Changes in Real Estate Supply and Demand
Both supply and demand tend to change quite slowly compared to typical markets, although this condition does add a lot of stability to real estate markets. Under normal circumstances, you don’t see wide fluctuations, leading to less risk involved for the participants.
Under situations such as a lot of mortgage defaults that we saw during the recent housing crisis, this can affect the market quite a bit in the near term at least, where the market may be flooded with properties and this can well exceed any changes in demand.
During these times of economic upheaval, demand tends to contract while supply expands, and this can result in prices being significantly depressed during these environments. Eventually things do tend to stabilize though and the real estate market is such that you can’t keep it down for long, unless the overall economy becomes really depressed, for instance during the Great Depression where demand was kept down for many years.
As a testimony to how durable the real estate market is, even during the Great Depression, we didn’t really see a big pullback in real estate prices, it was more like the market was flat for a very long time.
In fact, for the first half of the 19th century, we didn’t really see all that much movement in the market, although that did change during the second half of the century as the index moved from single digits in the 1940’s in the United States to around 100 at the turn of the century and all the way up to 180 at the peak of the real estate bubble in 2007.
The issue with the housing bubble is that many people were brought into the market that had no business being in there, due to very lax standards, poor lending strategies, securitization of debt which served to disconnect lender and borrower to some degree, and even misrepresentation of borrower’s ability to service housing debt.
When the sustainability of growth depends upon growth itself, with significant rises in prices necessary to fuel the growth, when these prices stop going up, this can and did lead to quite a crash. Demand for real estate does not normally drop like this, but it certainly can, as we saw with this recent big pullback.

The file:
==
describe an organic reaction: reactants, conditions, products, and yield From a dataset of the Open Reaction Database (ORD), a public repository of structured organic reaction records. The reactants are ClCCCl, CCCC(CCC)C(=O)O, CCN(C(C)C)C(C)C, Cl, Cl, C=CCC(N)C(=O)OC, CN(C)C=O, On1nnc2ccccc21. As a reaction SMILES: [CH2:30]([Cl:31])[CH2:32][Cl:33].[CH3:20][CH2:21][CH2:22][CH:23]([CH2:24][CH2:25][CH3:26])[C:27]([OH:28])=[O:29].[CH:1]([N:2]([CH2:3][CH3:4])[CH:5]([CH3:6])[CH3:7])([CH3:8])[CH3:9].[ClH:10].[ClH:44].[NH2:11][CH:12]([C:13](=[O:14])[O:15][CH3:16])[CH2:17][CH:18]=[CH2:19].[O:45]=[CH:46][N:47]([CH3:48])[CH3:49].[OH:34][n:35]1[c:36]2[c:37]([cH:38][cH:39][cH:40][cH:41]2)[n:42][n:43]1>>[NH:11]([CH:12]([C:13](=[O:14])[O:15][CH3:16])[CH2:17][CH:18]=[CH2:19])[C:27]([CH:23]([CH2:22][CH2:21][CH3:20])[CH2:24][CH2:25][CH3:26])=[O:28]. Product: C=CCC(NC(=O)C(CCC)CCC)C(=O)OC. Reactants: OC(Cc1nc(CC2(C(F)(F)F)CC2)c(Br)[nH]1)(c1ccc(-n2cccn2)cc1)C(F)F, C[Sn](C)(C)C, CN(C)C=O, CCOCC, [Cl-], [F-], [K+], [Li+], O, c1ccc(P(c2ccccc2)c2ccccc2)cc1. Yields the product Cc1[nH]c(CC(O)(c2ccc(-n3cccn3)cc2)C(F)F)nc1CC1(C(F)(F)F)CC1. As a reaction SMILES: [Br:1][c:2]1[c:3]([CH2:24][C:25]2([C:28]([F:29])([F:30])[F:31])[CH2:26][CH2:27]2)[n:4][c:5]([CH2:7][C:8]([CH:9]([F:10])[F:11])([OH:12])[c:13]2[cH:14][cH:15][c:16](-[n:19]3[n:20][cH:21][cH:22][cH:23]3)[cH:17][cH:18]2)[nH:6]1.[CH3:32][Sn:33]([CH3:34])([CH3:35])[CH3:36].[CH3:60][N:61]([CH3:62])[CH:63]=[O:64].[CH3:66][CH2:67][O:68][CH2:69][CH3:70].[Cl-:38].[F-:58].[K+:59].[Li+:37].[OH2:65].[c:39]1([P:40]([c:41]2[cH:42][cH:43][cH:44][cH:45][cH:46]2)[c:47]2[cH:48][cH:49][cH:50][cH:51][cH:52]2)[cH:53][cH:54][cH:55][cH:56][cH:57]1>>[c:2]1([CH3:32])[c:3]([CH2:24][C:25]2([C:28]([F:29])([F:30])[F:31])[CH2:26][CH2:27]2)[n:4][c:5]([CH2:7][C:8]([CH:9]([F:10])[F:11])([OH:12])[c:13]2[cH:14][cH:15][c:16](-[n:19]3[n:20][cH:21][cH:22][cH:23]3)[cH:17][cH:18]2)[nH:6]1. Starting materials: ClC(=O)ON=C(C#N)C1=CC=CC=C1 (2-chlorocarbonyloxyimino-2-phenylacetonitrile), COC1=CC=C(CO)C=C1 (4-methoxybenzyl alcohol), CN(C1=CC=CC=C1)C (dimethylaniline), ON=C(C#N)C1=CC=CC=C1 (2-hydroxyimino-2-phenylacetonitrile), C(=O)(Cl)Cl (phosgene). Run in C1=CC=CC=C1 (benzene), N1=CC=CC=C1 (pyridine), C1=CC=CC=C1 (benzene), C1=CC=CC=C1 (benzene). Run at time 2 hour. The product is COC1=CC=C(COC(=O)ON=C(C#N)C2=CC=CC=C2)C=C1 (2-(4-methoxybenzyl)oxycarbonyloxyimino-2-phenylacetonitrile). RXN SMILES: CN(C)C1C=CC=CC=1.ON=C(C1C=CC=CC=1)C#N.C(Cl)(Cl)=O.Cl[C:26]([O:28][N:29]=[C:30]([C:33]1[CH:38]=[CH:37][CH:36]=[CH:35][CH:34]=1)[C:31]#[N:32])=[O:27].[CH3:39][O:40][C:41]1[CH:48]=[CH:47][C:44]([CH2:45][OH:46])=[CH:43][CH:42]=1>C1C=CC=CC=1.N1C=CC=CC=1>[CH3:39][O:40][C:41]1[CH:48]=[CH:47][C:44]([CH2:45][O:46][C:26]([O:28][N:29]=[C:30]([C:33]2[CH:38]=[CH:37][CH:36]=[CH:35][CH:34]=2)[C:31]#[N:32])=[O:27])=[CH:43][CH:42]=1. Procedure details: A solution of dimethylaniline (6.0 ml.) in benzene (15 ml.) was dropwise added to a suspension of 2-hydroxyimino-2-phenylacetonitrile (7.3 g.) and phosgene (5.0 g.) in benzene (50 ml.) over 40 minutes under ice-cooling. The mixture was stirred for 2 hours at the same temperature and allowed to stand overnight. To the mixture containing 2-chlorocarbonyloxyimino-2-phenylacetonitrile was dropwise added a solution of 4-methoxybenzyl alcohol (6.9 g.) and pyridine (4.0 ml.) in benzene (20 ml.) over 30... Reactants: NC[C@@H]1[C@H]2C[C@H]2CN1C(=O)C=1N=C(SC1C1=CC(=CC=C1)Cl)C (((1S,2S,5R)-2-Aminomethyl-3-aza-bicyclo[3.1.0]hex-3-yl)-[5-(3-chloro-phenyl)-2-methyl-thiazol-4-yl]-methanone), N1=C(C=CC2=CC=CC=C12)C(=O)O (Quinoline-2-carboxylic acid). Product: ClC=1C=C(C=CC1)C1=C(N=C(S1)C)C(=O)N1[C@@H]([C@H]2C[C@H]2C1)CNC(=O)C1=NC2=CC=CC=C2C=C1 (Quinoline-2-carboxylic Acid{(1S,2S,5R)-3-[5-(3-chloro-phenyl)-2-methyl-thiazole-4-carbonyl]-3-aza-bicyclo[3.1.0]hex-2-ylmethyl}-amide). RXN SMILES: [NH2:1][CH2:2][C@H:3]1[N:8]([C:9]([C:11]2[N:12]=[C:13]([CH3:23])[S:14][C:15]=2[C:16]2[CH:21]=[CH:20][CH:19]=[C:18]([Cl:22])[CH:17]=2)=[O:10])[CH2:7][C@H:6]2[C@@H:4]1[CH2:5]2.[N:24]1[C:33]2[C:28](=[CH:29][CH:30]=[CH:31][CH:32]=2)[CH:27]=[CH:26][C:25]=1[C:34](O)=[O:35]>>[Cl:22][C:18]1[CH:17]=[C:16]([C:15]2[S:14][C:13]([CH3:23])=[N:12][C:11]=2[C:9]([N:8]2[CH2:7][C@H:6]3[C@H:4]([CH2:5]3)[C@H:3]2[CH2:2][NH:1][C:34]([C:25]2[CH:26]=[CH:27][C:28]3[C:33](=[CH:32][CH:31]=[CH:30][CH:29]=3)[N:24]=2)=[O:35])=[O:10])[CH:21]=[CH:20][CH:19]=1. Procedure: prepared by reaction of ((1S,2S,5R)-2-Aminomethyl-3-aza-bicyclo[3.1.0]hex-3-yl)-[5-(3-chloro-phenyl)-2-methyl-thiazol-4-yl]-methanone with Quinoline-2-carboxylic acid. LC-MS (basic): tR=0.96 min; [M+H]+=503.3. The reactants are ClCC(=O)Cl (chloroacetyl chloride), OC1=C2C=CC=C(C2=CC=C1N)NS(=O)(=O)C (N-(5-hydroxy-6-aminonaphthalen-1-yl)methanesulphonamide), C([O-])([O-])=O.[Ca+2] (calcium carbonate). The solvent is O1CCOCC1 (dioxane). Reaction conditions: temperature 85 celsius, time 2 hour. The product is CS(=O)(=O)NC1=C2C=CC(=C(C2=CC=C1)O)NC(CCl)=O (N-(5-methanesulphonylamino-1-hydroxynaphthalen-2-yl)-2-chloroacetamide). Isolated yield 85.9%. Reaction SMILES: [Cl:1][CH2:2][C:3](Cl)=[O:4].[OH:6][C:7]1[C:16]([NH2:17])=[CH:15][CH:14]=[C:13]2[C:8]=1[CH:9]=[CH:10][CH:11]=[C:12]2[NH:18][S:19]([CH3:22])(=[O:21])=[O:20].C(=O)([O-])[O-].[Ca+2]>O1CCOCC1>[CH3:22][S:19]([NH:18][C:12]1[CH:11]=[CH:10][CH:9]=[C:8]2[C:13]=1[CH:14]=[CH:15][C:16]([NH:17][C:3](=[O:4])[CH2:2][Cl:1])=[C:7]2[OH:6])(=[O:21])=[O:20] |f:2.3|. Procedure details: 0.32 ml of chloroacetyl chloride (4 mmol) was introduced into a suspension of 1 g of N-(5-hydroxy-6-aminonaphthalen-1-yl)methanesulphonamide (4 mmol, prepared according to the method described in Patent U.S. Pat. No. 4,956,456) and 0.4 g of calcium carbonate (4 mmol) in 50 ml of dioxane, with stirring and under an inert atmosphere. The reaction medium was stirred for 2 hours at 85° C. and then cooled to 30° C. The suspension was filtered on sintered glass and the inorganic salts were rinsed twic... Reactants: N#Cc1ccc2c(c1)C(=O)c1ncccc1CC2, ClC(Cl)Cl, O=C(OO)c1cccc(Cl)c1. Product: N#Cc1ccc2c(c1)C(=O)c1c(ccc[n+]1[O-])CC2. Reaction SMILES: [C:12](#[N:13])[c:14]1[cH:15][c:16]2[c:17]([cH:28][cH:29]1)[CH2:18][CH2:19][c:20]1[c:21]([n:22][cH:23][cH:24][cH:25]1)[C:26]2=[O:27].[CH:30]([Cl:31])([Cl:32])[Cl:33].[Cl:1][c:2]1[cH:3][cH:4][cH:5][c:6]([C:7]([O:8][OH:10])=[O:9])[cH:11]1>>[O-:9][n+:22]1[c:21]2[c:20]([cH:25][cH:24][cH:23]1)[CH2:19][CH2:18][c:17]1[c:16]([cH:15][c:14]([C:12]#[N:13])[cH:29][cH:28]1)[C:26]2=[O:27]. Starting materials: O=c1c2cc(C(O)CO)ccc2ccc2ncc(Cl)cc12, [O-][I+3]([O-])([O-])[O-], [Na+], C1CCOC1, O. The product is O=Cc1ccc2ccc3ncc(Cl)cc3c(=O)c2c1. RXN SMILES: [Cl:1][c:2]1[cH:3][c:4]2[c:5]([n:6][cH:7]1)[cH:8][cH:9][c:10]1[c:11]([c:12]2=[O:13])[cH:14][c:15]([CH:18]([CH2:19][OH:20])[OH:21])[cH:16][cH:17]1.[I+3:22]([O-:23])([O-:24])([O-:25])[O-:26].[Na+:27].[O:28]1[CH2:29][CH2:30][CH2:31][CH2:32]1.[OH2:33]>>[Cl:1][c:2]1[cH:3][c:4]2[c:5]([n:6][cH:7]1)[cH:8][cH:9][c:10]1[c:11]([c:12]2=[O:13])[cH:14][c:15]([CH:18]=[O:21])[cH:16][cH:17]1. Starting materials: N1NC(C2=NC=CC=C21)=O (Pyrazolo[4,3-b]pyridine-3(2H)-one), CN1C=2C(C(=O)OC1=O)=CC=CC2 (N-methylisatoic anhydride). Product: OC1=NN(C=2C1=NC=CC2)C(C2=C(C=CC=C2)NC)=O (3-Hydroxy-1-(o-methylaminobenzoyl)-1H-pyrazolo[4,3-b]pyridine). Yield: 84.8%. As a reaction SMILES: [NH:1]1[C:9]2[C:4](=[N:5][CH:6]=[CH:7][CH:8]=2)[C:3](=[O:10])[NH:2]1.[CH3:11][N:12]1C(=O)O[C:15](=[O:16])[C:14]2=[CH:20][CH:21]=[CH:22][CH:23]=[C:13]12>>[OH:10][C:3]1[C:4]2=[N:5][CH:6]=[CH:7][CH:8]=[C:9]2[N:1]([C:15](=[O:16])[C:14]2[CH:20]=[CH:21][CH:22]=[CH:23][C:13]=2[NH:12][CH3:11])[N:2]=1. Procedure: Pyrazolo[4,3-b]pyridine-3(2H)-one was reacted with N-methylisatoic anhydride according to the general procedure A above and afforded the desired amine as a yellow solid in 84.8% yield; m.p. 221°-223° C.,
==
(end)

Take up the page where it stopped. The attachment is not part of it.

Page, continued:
Main Drivers of the Real Estate Market
Modern economies are so driven by credit that anytime credit shrinks, like it did during the Great Recession, this in itself is going to fuel market pullbacks. It’s not hard to imagine how this affects the real estate market directly, as real estate is almost always financed by credit, but the effects go deeper than that, as credit determines money supply itself, and changes in credit will expand or contract the entire economy in a direct way.
As the credit market expands, this will lead to an increase in both the supply and demand of real estate. Developers can borrow more readily and more cheaply to build more projects, increasing the supply. People can also borrow more readily and more cheaply, the end users of real estate, and this drives up demand for real estate.
The real estate market isn’t really that cyclical like most markets tend to be, and part of the reason is that when growth is slowed, interest rates go down, which makes real estate more accessible. In inflationary times, when interest rates rise, income rises as well, so while it costs more to borrow, people have more means to borrow as well.
Real estate ownership also remains a primary goal of most people regardless of where we are in the business cycle. People are therefore usually willing to make sacrifices with housing costs that they would not normally entertain with other goods.